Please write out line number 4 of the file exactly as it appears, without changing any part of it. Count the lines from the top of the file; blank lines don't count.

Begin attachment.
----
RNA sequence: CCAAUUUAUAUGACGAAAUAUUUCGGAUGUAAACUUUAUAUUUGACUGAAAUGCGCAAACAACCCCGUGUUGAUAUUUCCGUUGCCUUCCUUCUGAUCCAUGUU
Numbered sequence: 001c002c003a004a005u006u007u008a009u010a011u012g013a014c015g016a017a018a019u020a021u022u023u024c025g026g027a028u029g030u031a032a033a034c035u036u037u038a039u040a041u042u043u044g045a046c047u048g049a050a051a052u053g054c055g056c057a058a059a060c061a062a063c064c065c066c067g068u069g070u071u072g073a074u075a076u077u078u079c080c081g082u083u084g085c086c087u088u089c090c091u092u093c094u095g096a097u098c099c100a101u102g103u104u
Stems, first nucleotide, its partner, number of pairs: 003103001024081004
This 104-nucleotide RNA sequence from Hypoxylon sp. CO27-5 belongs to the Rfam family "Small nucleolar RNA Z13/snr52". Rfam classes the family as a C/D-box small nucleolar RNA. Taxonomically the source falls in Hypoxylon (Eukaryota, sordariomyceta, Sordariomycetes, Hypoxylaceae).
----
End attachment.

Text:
This 104-nucleotide RNA sequence from Hypoxylon sp. CO27-5 belongs to the Rfam family "Small nucleolar RNA Z13/snr52". Rfam classes the family as a C/D-box small nucleolar RNA. Taxonomically the source falls in Hypoxylon (Eukaryota, sordariomyceta, Sordariomycetes, Hypoxylaceae).